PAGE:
The boy was delivered in gestational week 32 + 5 by emergency cesarean section due to leaking amniotic fluid. Birth weight was 1920 g, and Apgar score at 1, 5, and 10 minutes was 8, 5, and 10, respectively. Prenatal ultrasound screening had given the suspicion of EA due to absence of a gastric bubble and polyhydramnios. The diagnosis was confirmed at birth by failure to place a gastric tube and plain abdominal X-ray showed no visible gas in the stomach or intestine compatible with type A EA based on Gross classification.[4] No other congenital malformation was found at general physical examination, echocardiography, or ultrasound of the cerebrum.

One-day old a Ch 14 gastrostomy tube (Flocare, Nutricia, Denmark) was placed by laparotomy and the distance between the upper and lower pouch was measured by the Hegar method and was found to be equivalent to the height of 3.5 thoracic vertebrae ([Fig. 1]). Postoperative permanent suction of the upper pouch was instituted and spontaneous growth of the lower and upper pouch was awaited. Full enteral nutrition via the gastrostomy was launched as boluses. The parents gently pushed on the esophageal tube daily to stimulate elongation and growth of the upper esophageal pouch.

Zoom Image
Fig. 1 Anteroposterior X-ray demonstrating measurement of the esophageal gap on day 1 after birth.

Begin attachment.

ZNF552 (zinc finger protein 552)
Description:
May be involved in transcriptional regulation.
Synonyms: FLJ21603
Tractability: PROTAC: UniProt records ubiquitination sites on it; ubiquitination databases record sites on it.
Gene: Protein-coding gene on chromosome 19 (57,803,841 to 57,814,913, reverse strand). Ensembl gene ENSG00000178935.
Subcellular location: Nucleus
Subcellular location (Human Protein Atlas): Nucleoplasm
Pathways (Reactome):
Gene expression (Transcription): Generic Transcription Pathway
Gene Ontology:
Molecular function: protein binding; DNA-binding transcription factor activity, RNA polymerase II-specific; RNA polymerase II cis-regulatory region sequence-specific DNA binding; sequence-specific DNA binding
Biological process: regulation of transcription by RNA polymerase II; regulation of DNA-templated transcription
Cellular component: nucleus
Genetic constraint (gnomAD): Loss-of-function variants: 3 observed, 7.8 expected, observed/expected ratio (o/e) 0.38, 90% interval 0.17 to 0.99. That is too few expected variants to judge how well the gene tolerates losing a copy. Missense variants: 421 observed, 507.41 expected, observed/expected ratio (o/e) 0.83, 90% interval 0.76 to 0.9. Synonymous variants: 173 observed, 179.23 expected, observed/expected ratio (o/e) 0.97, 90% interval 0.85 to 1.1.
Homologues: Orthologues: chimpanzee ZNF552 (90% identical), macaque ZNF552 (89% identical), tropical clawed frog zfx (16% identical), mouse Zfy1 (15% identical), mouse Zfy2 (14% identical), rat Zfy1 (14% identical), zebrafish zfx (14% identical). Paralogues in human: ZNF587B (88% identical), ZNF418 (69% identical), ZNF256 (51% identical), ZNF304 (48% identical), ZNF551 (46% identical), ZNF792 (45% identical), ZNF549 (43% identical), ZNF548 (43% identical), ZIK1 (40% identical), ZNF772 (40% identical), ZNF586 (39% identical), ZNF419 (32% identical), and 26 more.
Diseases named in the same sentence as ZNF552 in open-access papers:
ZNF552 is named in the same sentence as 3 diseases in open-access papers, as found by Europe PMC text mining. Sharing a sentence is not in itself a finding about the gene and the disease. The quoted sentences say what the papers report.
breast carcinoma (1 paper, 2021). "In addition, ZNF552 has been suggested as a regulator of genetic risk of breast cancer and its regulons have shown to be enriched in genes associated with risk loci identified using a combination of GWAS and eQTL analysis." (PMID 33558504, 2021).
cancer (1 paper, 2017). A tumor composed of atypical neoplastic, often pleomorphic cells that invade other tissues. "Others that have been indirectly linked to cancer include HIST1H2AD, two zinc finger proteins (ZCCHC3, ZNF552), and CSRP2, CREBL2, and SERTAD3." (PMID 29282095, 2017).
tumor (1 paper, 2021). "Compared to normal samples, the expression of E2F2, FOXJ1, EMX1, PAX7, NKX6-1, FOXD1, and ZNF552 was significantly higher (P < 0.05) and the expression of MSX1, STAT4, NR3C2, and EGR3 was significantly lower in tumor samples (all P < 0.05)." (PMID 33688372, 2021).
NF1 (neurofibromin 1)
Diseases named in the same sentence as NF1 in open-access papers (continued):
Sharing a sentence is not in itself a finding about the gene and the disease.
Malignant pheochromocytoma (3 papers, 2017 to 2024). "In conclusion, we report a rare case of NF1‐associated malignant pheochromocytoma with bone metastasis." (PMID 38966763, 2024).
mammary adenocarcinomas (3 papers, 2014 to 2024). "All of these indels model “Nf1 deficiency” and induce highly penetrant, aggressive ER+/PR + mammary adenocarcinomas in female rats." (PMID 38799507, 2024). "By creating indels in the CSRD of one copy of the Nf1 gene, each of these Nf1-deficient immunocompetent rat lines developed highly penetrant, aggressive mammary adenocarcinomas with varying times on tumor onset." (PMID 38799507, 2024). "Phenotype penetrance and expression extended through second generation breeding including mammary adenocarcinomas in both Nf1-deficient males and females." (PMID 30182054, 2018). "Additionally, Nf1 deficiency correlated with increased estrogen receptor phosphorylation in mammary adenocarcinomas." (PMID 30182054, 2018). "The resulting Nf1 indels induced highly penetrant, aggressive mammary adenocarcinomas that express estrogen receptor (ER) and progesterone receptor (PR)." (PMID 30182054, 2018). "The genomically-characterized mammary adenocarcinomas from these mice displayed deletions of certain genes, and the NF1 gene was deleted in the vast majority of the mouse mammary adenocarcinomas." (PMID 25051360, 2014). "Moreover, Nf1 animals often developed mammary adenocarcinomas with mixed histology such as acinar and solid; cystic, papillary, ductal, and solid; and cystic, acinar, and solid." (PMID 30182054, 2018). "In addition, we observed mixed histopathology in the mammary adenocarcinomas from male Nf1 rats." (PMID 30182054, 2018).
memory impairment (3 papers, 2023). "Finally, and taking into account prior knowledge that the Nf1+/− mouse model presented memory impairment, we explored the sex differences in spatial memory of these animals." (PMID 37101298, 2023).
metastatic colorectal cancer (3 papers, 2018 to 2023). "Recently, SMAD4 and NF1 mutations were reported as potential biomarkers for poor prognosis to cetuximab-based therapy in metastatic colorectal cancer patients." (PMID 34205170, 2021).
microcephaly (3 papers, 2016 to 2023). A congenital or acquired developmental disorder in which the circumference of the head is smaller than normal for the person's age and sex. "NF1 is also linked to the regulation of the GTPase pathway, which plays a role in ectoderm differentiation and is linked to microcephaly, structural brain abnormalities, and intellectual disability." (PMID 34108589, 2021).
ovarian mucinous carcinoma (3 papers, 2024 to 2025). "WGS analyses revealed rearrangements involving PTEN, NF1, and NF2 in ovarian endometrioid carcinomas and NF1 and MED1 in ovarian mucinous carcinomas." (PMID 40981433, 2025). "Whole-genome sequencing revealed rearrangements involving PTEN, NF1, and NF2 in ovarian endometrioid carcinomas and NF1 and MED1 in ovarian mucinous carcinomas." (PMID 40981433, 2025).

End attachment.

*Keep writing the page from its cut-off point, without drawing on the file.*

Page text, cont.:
At the age of 54 days, bodyweight was 3,100 g and the distance between the upper and lower pouch was measured to be less than 5 mm. After several information sessions with the parents, it was decided in agreement to try to approximate the two pouches by magnet force as previously reported. The parents were informed about the possibilities for a surgical approximation with the pros and cons including the risk of stenosis in relation to the magnetic method.[5] [6] Two identical cylindrical magnets with a diameter of 5 mm and a strength of 12,000 G (Hindsbo Magneter ApS, Roskilde, Denmark) were mounted and secured in the tip of two separate gastric tubes CH 18 (Biofarma Logistik A/S, Glostrup, Denmark). The magnets were specially designed for the purpose with a power similar to other reports. The magnets were sterilized prior to use. Ethical approval was not necessary according to Danish law. At the age of 62 days, each magnet was placed intraluminal at the tip of each pouch under fluoroscopic guidance ([Fig. 2]), the lower tube via the gastrostomy tube and the upper peroral. Contact and alignment between the magnets was achieved after 15 minutes. Enteral nutrition was continued via the lower pouch tube where a side hole was created corresponding to the part located in the stomach. A temporary increase in leucocyte count in peripheral blood to a maximum of 19.8 109/L (reference values 6.0–13.3 × 109/L) and C-reactive protein to 106 mg/L (reference value < 10 mg/L) was observed and normalized within 3 days. No antibiotics were administered. On postoperative day 5, the tubes including the magnets were removed and replaced with a nasogastric tube without any problems. Enteral nutrition was changed to the nasogastric tube and the gastrostomy tube was removed. Peroral nutrition was tolerated on day 10. On day 16, the boy underwent esophagoscopy due to dysphagia. A stenosis was found, which was dilated (5 mm balloon). Early and frequent dilations at any symptoms on stenosis were decided to prevent fibrous stenosis that might become refractory to dilatation with the need of stenting or surgery. Thus, during the first 3 months, 12 endoscopic dilations where performed. During the next 9 months, additional five endoscopic dilations were performed. The child is now 15 months old and we have not seen him for dilation for 3 months. Otherwise normal psychomotor development and normal height and weight gain according to standard curve for Danish children were observed.